Thursday, June 27, 2013

Editorial By Rick Cuevas - Do They Care?
We've read so much about the issues at the Picayune Rancheria of Chukchansi Indians. Does anyone really believe that the three groups led by Morris Reid, Nancy Ayala and Reggie Lewis have the best interest of the tribe as their priority, or the best interest of themselves?

All three of these so-called leaders were proponents of the first disenrollments in the tribe in 1999 and 2006. They cut 800 tribal members from their heritage and rights as Native Americans. Is that what someone who purports to care about the tribe does? I think not.

These actions against their own people and those subsequent disenrollments documented by the Sierra Star, have led to violence and huge police presence to protect Chukchansi's shrinking number of citizens from their own leaders. Is this what was meant by tribal self reliance?

Read Full Article Here - - Do They Care?

Rick Cuevas runs  Original Pechanga's Blog

Off-Reservation Casino Moves Forward

Capital Weekly - State’s first off-reservation tribal casino poised for OK

By Greg Lucas | 06/24/13 5:00 AM PST

Despite objections of a dozen Indian tribes operating casinos across California, the Senate is expected to approve legislation this week allowing the North Fork Rancheria Band of Mono Indians to build a hotel casino complex near Madera – the first off-reservation tribal casino authorized in the state.

North Fork says its 2,000-slot casino and 200-room hotel will jumpstart the economic livelihood of its 1,900-member tribe and buoy the area’s depressed rural economy.

“Ratification of our compact is going to bring jobs to the area and build up the economy,” Elaine Bethel Fink, chairwoman of the North Fork tribe, told Capitol Weekly. 

 Read Full Article Here - Capital Weekly - State’s first off-reservation tribal casino poised for OK

Wednesday, June 26, 2013

LA Weekly Article on Pala

Pala's Big Gamble: A SoCal Tribe's Casino Made Them Rich. But At What Cost?

By Ben Westhoff Thursday, Jun 20 2013

When city folk daydream about ditching the rat race and settling down somewhere peaceful, they imagine a place like the Pala Indian reservation. Nestled near the base of Palomar Mountain in north San Diego County and just a few miles east of I-15, it's 12,000 acres of gorgeous hilly countryside and red earth. Roadside stands sell oranges and avocados. Prickly nopal cactus grows like weeds, surrounding ranches populated by cows, horses and even the occasional buffalo.

READ MORE HERE Pala's Big Gamble: A SoCal Tribe's Casino Made Them Rich. But At What Cost?

Thursday, June 20, 2013

Pala's Chairman Robert Smith Writes A Letter

The Chairman of the Pala Band of Mission Indians wrote a letter to the San Diego Reader in response to an article written by Siobhan Braun titled Can you find the big secret in this casino? Reservation’s reservations.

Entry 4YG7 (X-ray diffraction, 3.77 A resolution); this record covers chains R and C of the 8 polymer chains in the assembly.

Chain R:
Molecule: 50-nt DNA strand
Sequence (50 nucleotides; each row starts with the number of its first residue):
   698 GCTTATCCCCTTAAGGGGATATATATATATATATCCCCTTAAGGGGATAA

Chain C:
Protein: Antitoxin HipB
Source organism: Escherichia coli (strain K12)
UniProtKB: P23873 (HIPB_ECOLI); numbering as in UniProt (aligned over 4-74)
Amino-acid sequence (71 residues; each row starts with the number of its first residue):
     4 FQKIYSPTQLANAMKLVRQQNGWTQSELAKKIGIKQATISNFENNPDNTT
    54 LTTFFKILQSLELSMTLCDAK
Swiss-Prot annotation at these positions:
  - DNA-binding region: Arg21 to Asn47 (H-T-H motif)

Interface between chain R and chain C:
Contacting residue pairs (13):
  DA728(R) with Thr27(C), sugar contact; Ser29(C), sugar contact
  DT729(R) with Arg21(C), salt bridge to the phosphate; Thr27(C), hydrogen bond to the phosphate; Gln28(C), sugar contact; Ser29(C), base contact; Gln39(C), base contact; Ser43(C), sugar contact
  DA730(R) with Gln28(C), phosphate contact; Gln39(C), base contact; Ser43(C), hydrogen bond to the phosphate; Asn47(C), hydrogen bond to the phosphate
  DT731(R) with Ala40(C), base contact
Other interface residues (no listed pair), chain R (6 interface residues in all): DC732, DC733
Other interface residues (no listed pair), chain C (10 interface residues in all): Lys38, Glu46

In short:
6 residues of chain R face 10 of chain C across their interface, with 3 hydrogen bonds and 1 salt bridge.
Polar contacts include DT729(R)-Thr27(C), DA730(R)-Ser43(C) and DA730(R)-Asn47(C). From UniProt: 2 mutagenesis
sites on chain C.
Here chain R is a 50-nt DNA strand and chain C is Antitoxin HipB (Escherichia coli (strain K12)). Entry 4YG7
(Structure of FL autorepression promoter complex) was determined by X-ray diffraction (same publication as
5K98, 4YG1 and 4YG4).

You can read all of Chairman Smith's letter here under the heading Attention to Detail:

San Diego Reader Editorial Inbox - Attention to Detail by Robert Smith

Part of Chairman Smith's letter reads:

"Additionally, the blood requirement to receive a land allotment in 1913 for any Native American was 50 percent. This was determined by the federal government, not by the Pala tribe."

Margarita Brittain received an allotment in 1913 along with all her children which makes her children 1/2.

Here is the 1913 Allotment roll.  Margarita Brittain is listed as 4/4 and her children as 1/2.  Thus all the disenrolled members of Pala are eligible for enrollment under Pala's Constitution as they posses 1/16 Blood of the Band.

Tuesday, June 11, 2013

San Diego Reader Article on Pala

Can you find the big secret in this casino? Link to Full Article

Reservation’s reservations

By Siobhan Braun, June 5, 2013

The Pala Indian reservation sits 40 miles northeast of San Diego, on 12,333 acres in the middle of the San Luis Rey River Valley. If you approach from along Highway 76, a winding, two-lane road that takes you through Palomar Mountain’s foothills, the first landmark you see is the Pala Casino. It’s a Las Vegas–style casino and hotel, and it looks garish among the modest tribal-member-owned ranch-style homes and rundown businesses. The casino boasts over 2000 slot and video machines, 87 table games, a 9-table poker room, and a 507-room hotel. It opened its doors on April 13, 2001.

If, instead of entering the casino’s parking garage, you make a left onto Pala Mission Road, you wind up in the heart of the reservation. Remnants of the tribe’s past are evident along this main drag. A scruffy mutt with matted white fur roams the graveled lot in front of a run-down fruit-and-vegetable stand. Next door is a small, paint-chipped Mexican restaurant and hamburger joint. Double-wide trailers house a beauty salon and a tattoo parlor. A few blocks farther and you come to the Mission San Antonio de Pala. A white picket fence surrounds a cemetery overrun with wildflowers. Wooden headstones tilt over the graves, etched with old tribal family names. The mission opened June 13, 1816, and it is the last California mission still in operation. Across the street sits the Pala General Store, established in 1867. Tribal elders sit on a weathered bench out in front and watch the comings and goings.

Can you find the big secret in this casino? Read Full Article Here